The test probe 54 itself as seen in detail in FIGS. 4 and 5, is loosely positioned in the probe support 26. The test probe 54 is comprised of a body 56 and a cover 58 made of insulative material. The forward body extremity of test probe 54 includes a plurality of tooth-like projections 60. Mounted in the test probe body and oriented between adjacent ones of the last mentioned projection 60 are a plurality of spring-actuated plunger type contacts 62. Wires 64 connected to the respective contacts 62 within the test probe body exit the latter at the rearward extremity thereof, where they may be electrically connected to a Test/Diagnostic unit 65 (FIG. 1). A unitary spring member 66 is also disposed in the test probe body 54. The spring member 66 has a generally U-shaped configuration. The open ends 66a of the spring 66 are affixed within the test probe body 56 in substantial planar relationship therewith. The succeeding portions of the spring member include hairpin loops 66b which angularly protrude through slots 68 in the surface of the probe cover 58, return through the probe body to produce a sloped portion 66c protruding through slots 70 in the surface thereof. The next spring sections 66d reenter the probe body 56 at right angles thereto, exit the other side of the body, and then angle rearward in a comparatively large rectangular loop 66e. A substantially planar metallic section 72 fastened to the rearward extremity of the test probe provides a finger grip for manipulating the probe into operating position, and securing the wires 64. The forward extremity of the test probe 54 may be inserted between rods 30a and 30b of the probe support and rested upon the rod 30c. At this point, the probe 54 is not locked within the probe support 26 and may be visually positioned at any point across the printed circuit board 12.
With general reference to FIG. 1 and more specific reference to FIGS. 5 and 6, the function of test probe assembly 10 on an operational printed circuit board will now be considered. The probe support 26 is slid along the length of the bars 24 and visually aligned with the leads 14a of the IC flat pack 14 to be tested. Sighting of the leads 14a is conveniently made by using rods 30a and 30b of the probe support as a reference. At this point, thumbscrews 52 are tightened to avoid any further movement of the probe support 26. If the test probe 54 is not already loosely carried, it may be inserted therebetween at this time and moved crosswise above the printed circuit board 12 to the location of the desired flat pack 14. When it has been determined which of the flat pack leads 14a are to be engaged by the probe contacts 62, the forward edge of the probe body 56 is aligned with the edge of the IC flat pack 14. The probe body 56 is then pushed toward the printed circuit board 12 by finger pressure on section 72 thereof. The tooth-like projections 60 on the forward extremity of the probe body 54 will lie between the IC leads 14a and contacts 62 will engage the latter. As the projections 60 move into contact with the surface of the printed circuit board 12, the angled portion 66c of the spring member 66 is pushed toward the body 56 of the probe by rod 30c, in opposition to the pressure of spring loop 66b; and as contact with the board 12 is made, rod 30c is locked between spring section 66d and the probe body 54--spring section 66c returning to its rest position. Should the probe body 56 not be perfectly oriented at right angles to the printed circuit board 12, the thumbscrews 52 may be loosened slightly and the probe support 26 moved until the desired orientation is achieved.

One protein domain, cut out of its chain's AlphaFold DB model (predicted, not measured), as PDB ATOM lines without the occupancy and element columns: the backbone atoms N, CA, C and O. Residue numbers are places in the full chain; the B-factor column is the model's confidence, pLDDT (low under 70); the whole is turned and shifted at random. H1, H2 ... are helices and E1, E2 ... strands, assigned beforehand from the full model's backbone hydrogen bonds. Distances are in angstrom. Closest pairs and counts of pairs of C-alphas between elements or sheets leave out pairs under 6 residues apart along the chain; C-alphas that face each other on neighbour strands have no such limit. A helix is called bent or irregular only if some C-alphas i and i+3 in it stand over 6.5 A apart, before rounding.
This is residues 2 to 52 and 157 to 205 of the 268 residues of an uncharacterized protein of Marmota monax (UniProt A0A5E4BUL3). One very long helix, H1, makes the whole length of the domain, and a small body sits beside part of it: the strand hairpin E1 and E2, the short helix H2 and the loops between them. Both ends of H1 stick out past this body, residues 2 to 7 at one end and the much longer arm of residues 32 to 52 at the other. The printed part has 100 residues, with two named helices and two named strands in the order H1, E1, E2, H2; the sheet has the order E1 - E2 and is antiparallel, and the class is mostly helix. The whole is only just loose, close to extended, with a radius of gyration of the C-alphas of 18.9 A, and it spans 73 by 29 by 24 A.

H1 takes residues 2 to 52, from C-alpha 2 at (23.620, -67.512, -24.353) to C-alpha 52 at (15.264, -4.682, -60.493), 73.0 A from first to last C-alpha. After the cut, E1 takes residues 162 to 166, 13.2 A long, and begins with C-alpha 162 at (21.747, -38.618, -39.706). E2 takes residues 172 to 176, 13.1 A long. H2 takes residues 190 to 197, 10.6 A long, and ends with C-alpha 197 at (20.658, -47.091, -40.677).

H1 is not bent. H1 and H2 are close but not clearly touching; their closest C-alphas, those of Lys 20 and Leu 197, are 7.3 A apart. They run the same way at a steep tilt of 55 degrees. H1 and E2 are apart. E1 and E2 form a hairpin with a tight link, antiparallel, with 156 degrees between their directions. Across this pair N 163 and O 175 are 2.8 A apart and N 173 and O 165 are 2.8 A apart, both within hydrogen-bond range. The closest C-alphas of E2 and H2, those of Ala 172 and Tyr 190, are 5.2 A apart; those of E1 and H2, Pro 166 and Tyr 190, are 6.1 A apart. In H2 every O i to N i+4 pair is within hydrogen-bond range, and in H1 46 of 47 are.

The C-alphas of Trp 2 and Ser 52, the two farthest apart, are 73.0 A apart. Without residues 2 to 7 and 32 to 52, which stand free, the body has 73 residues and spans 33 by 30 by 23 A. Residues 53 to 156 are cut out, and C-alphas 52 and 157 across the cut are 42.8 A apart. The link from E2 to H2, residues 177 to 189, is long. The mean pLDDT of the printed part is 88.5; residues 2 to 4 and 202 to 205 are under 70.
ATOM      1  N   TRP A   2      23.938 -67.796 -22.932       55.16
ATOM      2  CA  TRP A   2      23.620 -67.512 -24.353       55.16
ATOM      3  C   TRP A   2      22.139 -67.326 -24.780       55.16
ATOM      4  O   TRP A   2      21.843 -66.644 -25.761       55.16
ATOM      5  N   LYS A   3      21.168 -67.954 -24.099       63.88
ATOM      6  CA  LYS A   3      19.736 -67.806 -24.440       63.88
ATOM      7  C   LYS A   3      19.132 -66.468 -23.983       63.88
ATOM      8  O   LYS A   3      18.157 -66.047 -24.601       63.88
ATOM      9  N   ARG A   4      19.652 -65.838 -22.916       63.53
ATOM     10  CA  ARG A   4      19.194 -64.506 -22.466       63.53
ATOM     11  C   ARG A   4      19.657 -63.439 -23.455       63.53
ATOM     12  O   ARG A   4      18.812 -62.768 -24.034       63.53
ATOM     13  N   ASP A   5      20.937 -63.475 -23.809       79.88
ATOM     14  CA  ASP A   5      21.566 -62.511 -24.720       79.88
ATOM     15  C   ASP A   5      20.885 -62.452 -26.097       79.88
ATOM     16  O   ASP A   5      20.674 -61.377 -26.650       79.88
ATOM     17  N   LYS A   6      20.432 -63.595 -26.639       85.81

As implied hereinbefore, the flat pack leads 14a are bent in a fixture to insure uniformity of the length of the lead between the flat pack body and the right angle bend. The distance between the probe body 56 and the center of the contacts 62 is chosen such that the leads 14a are engaged at points just before the last mentioned bend. These points represent rigid areas which may be contacted repeatedly without becoming deformed. It is apparent that if the leads 14a are bent or otherwise deformed, repeated test signal results may be inconsistent. The probe 54 may be released from its locked position by lifting the loop 66e of spring member 66 away from the probe body 56 thereby pulling section 66c back into the probe body and freeing rod 30c. Retaining pin members 74 positioned across the slots 70 in body 56 prevent spring 66 from being pulled completely out of the probe body during the release action.
In conclusion, there has been disclosed a test probe assembly well suited for the testing of integrated circuit packages. It should be apparent that depending upon the particular application, changes and modifications of the connector may be required. Such changes and modifications insofar as they are not departures from the true scope of the invention are intended to be covered by the following claims.
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|U.S. Classification||324/750.22, 324/762.02, 324/755.05|
|Jul 13, 1984||AS||Assignment|
Owner name: BURROUGHS CORPORATION
Free format text: MERGER;ASSIGNORS:BURROUGHS CORPORATION A CORP OF MI (MERGED INTO);BURROUGHS DELAWARE INCORPORATEDA DE CORP. (CHANGED TO);REEL/FRAME:004312/0324
Effective date: 19840530
|Apr 4, 1986||FPAY||Fee payment|
Year of fee payment: 4
|Nov 22, 1988||AS||Assignment|
Owner name: UNISYS CORPORATION, PENNSYLVANIA
Free format text: MERGER;ASSIGNOR:BURROUGHS CORPORATION;REEL/FRAME:005012/0501
Effective date: 19880509
|May 25, 1990||FPAY||Fee payment|
Year of fee payment: 8
|Jul 12, 1994||REMI||Maintenance fee reminder mailed|
|Dec 4, 1994||LAPS||Lapse for failure to pay maintenance fees|
|Feb 14, 1995||FP||Expired due to failure to pay maintenance fee|
Effective date: 19941207